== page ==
Shandy beer reviews, types of Shandy, Saranac Shandy, Sam Adams Porch Rocker, Leinenkugel

Want a shandy? Try mixing one up yourself

Beer Reviews / Food & Drink Channel / Bullz-Eye Home

Some people think that a shandy is the perfect summer drink. I am not one of those people. The argument in favor almost always stresses the thirst quenching properties, which is fine; I'll grant that these concoctions can quench a thirst. My only argument against is the dire taste. A shandy is, most often, lemonade mixed with a beer. Lemonade and beer are not anything like peanut butter and chocolate. These two great tastes do not really belong together in my mind. But, perhaps I've just never had a decent one? Well, I've just spent a hot month of moving and mowing and painting — and tasting shandies to find out.

My first impression was that they aren't all that easy to find ready-made on beer shelves. There are a few, but it takes some looking, and many favorite craft brewers aren't bothering with these. Why? Well, they obviously don't want to ruin one of their finely-crafted, perfectly good beers by dumping a load of lemonade in it. There are some, though. Not surprisingly, they're generally from brewers some might accuse of having loads of rubbish beer already on hand. There's no need to even mention these.

Leinenkugel Summer ShandyLooking at a few that I expect a little more from, then, I grabbed a Saranac Shandy. Dire. For me, everything that's wrong with this horrible invention — I absolutely refuse to call shandy a style of beer. Entirely too sweet and lemony — it tastes like a bad beer, which it may well not have been originally, mixed with too much bad lemonade. This was almost enough to halt the experiment at day one. Sam Adams has the Porch Rocker. You can generally count on these guys to supply a very decent attempt at any kind of beer. Well, it is slightly less over the top with the lemonade, but we're not there yet. Leinenkugel must be the biggest Shandy producer around, and is the easiest to find. And, it's not horrid. A bit more of the beer comes through in the flavor, anyway. These aren't the only brewers, and there will be more out there this summer, but these all can easily be improved upon with little or no effort from a thirsty drinker.

The problem — well, among the problems — with shandy for me is the overwhelming lemonade flavor. You, or any bartender, can rectify that just by foregoing the pre-made bottles and mixing them by hand. The standard US shandy recipe tends toward a 50/50 mixture of beer to lemonade. That's a ridiculously high proportion. Just cutting it back to 25-30% lemon and using a decent wheat beer — you don't need the best beer since you're just ruining it anyway — makes a huge difference. You still want some beer flavor, right? Otherwise, just have the lemonade. Another big improvement is using a carbonated lemon/lime soda instead of lemonade. 7-up or Sprite is fine, but some of those less sweet, imported bottles would work much better. Maybe the best option is to get away from the lemon altogether. I've heard Germans like to mix cola in one of their versions, but I can't get my head around that one at all. Brits use a bit of ginger beer, which actually isn't too bad. I much prefer that version to a lemon based, and ginger beer is easy enough to find these days. They also sometimes use cider, calling it a snakebite. Some rappers have made beer with orange juice a minor sensation, but I would severely limit the amount of juice — or, even better, eliminate it entirely.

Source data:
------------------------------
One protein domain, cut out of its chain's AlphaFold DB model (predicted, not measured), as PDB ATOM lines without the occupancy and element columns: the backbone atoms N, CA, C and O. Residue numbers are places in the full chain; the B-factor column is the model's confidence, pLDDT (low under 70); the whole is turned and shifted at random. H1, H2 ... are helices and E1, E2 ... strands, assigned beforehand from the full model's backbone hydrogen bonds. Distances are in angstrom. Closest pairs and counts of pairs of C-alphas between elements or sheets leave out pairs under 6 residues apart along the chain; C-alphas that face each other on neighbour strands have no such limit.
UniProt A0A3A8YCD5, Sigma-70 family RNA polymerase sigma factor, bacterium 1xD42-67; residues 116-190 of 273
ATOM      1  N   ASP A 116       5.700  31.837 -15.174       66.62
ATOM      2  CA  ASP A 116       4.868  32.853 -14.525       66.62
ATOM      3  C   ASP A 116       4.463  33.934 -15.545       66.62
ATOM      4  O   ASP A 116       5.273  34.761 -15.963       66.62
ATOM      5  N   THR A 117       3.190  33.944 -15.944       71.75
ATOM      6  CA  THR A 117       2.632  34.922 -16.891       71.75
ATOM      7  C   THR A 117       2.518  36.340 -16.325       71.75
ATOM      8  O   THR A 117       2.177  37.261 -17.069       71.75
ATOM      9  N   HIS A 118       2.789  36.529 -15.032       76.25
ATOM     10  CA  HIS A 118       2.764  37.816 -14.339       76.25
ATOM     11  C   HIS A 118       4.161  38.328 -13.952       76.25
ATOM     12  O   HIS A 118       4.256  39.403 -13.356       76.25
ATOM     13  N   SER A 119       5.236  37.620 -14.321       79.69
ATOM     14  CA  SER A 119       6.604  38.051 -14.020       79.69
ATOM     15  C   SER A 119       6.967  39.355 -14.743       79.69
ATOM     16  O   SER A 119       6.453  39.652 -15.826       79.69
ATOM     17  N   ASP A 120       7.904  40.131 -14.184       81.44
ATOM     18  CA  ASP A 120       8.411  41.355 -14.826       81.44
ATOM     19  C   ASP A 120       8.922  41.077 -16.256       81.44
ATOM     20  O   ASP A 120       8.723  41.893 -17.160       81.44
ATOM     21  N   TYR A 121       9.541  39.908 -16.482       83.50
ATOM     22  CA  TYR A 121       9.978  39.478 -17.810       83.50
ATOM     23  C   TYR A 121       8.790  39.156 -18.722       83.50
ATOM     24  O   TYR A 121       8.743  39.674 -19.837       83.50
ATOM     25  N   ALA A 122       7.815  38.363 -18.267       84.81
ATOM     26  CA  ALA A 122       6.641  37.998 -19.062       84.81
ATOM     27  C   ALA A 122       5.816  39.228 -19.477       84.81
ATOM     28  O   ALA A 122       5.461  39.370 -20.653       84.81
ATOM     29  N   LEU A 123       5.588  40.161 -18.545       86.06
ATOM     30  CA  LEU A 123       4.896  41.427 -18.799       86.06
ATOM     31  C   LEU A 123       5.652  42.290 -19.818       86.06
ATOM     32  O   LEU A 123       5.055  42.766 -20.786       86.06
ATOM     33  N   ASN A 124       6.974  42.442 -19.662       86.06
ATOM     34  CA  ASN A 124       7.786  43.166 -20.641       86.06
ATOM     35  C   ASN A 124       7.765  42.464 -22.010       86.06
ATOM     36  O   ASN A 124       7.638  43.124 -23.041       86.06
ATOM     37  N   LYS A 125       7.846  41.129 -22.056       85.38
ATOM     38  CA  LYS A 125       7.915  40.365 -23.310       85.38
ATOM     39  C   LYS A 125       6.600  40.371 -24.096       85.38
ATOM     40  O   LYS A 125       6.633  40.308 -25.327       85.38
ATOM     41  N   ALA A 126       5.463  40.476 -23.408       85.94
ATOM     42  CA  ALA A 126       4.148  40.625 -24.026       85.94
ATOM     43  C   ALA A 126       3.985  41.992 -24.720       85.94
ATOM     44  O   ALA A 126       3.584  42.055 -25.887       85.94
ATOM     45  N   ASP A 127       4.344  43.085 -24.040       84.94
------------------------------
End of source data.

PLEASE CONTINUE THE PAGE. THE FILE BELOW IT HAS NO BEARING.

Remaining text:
Another idea that is gaining popularity is making cocktails with beer. This obviously adds more alcohol to the drink, which may remove the attraction for some drinkers, but the result is generally more palatable and still refreshing. A simple one that is most like a shandy, but levels upon levels better, is just mixing in champagne. Bartenders are getting creative with these cocktails since they are becoming the new rage, but they are usually based on a simple drink you're already familiar with, such as a G&T or a Vodka 7.

I prefer my beer to be pure, unadulterated and tasting like beer. I'd prefer even a poor beer over a great shandy. But, if your palate likes the flavor combination and you want the lower alcohol and refreshing qualities of a shandy, I would advise steering clear of any pre-made and making the drink by hand. Even the best of the bottled remind me of some evil concoction meant as a small child's 'training' beer. These are obviously not good for children, and why an adult would want one is beyond me.

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